Why are American Protestants so goshdarn ignorant about evolution?
, a law student in Brazil (see previous discussion with him here
About the entry, “Reductionism on the ropes,” this subject in particular is one of those that intrigues me the most, concerning the U.S. No other Western country has the problems the American people do with the theory of evolution. Specially the Catholic countries. Why such hatred, when the theory of evolution is in no way incompatible to what is written in the Genesis, as the Catholic Church already established (see the Catechism, numbers 159 and 284)?
That’s what a lack of an universal, multi-national Church can do to the religious imagination of a people. In matters concerning religion, any Catholic, Anglican or even Orthodox cannot help but feel mesmerized by the displays of ignorance continuously manifested by Protestants in general nowadays.
Creation and evolution belong to two different realms and are NOT mutually exclusive. They can both be true. There is no advantage in sustaining hopes that one day the evolution theory will be considered a pseudo-science or proved completely bogus; for if that happens, it won’t, in any way, make the faith stronger, or the people religious again. It may bolster some ignorant preacher’s claims, though, and their erroneous interpretation of the Genesis—which, by itself, is actually much more harmful to the faith.
At this moment, I believe that the false prophets are the biggest problem, and not the scientists (and not even scientism). Not few of these are pious and decent people. But the false prophets are the ones will fill the people’s ears with lies and vain hopes, and ultimately send them to their doom. Like by saying that Darwin is the devil himself, and that genetics is Satan’s work.
That would be all.
I speak to you respectfully, but frankly. You live inside an orthodoxy and are not aware of the problems with it. Whether are not you agree with the critics of the orthodoxy, you have no excuse not to know about and understand their arguments. The surest thing that shows a person to be ignorant, is when he claims that all the world knows that something is true and that anyone who disagrees with that view is self-evidently ignorant. Like the New York Times editorial page which dismisses all non-liberal positions as nothing but fear, lies, reaction, hatred, cynicism, and which simply has no concept that there are reasonable, good-faith positions that challenge liberalism, you dismiss all views other than the orthodox Darwinian view as simple ignorance without a shred of basis. I have to inform you that you are showing yourself to be the ignorant one.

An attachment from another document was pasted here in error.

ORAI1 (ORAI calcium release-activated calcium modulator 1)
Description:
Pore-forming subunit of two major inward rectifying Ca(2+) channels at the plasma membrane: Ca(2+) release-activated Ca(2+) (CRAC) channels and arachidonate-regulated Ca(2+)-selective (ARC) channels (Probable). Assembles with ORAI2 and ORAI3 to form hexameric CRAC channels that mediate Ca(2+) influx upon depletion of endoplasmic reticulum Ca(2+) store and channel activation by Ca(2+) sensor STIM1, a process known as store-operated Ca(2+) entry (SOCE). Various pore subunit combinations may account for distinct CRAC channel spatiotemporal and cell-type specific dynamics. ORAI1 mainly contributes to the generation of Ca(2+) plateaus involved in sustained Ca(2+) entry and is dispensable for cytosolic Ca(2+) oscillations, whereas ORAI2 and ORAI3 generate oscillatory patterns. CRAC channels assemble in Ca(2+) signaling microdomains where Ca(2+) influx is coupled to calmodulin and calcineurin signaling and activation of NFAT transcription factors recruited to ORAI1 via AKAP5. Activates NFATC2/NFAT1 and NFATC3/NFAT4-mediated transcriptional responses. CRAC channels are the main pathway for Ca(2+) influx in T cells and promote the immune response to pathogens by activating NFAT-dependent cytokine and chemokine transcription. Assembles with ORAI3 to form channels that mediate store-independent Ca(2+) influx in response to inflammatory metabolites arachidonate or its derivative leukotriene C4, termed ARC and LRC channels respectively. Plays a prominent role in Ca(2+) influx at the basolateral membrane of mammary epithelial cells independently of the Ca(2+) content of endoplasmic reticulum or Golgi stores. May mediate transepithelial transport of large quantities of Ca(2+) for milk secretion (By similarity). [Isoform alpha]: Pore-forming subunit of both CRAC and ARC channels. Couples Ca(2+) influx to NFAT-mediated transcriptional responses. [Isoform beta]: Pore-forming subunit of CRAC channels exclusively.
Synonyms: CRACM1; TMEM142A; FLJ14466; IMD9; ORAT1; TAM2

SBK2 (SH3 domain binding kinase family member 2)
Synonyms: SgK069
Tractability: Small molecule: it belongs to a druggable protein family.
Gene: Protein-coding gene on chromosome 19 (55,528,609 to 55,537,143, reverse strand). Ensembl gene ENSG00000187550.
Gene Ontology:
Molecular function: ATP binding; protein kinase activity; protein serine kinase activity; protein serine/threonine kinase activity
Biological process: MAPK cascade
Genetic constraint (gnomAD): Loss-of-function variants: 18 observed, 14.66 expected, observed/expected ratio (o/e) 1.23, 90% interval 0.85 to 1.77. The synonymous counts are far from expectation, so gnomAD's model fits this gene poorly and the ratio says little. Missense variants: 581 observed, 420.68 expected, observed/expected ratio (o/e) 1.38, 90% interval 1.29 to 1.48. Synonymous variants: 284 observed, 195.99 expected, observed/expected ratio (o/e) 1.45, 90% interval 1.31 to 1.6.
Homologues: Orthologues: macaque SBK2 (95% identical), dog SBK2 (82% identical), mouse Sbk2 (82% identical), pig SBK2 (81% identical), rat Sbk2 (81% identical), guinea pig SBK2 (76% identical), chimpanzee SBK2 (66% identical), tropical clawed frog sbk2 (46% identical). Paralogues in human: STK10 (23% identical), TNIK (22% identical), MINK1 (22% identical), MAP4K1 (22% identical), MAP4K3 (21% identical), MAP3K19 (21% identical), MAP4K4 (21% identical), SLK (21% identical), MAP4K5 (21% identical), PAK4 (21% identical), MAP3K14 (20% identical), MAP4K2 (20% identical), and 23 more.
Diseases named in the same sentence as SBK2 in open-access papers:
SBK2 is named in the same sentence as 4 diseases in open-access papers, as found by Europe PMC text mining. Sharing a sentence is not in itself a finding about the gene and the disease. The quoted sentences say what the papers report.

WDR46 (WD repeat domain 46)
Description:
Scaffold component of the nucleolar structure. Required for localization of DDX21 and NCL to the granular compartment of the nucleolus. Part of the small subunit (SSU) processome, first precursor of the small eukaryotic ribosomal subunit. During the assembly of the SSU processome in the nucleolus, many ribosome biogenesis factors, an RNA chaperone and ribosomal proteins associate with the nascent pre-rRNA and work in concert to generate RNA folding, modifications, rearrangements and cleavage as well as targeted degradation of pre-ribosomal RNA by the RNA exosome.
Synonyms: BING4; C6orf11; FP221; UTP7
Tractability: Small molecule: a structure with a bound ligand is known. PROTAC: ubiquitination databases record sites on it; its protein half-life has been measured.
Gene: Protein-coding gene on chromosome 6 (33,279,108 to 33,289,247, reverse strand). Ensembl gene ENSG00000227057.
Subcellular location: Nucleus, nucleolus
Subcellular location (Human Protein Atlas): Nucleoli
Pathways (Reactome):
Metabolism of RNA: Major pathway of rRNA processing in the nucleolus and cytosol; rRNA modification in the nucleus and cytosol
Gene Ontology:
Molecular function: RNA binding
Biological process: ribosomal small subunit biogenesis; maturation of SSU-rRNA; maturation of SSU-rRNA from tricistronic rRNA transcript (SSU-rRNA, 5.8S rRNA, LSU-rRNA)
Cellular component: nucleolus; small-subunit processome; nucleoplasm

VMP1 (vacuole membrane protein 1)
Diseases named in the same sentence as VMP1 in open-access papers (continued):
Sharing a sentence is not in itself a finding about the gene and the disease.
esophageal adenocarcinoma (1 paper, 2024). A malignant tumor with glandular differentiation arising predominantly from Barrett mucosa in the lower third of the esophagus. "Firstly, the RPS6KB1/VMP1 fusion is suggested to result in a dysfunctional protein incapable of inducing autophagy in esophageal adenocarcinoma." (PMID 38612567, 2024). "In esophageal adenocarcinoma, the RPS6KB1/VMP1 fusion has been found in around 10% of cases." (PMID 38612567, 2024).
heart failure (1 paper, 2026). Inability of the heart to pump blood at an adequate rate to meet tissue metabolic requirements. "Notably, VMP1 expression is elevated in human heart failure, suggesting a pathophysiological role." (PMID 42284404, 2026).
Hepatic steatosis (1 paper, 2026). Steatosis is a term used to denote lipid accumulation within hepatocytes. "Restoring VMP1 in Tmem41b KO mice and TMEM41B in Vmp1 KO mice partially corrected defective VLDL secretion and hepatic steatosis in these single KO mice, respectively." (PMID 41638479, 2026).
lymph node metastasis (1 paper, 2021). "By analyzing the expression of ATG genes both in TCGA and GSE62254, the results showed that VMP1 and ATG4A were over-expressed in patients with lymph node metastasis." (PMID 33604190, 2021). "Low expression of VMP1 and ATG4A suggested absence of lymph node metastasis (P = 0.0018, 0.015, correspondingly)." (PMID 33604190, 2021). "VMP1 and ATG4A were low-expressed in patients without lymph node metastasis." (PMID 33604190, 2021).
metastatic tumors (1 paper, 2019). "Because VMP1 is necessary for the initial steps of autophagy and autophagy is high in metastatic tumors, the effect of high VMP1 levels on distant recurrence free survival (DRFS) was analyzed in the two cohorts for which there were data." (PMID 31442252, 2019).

You could start by actually reading my articles challenging the Darwinian orthodoxy, and in particular my criticisms of the position that belief in God is compatible with Darwinism. Once again, you may not be persuaded by my view and that of others who have said the same thing. But you have no excuse not to be familiar with that view. You have no excuse not to know that there are reasonable arguments explaining why God and Darwinian evolution are mutually incompatible.
The collection is linked in the side bar on the main page.
I will read your articles carefully. However, I don’t think it matters concerning what I said, for I have mentioned only that the Church and Catholic catechism do not condemn the theory of evolution. Which means that the most carefully composed theological teachings in the world do not contradict the Darwin’s theory.
I’m sorry that I gave beforehand the impression that I hold myself to be always right, and the rest of the world, when it disagrees with me, wrong. I was just questioning your position by reminding you of the Church’s position (which, by the way, I hope you have directly addressed in your articles). Something that you could concede to me, though, is that believing in the theory of evolution does not make someone automatically a liberal, an atheist, an irreligious person, or something else of the same kind.
Posted by Lawrence Auster at April 22, 2010 11:35 PM | Send
“I don’t think it matters concerning what I said, for I have mentioned only that the Church and Catholic catechism do not condemn the theory of evolution. Which means that the most carefully composed theological teachings in the world do not contradict the Darwin’s theory.”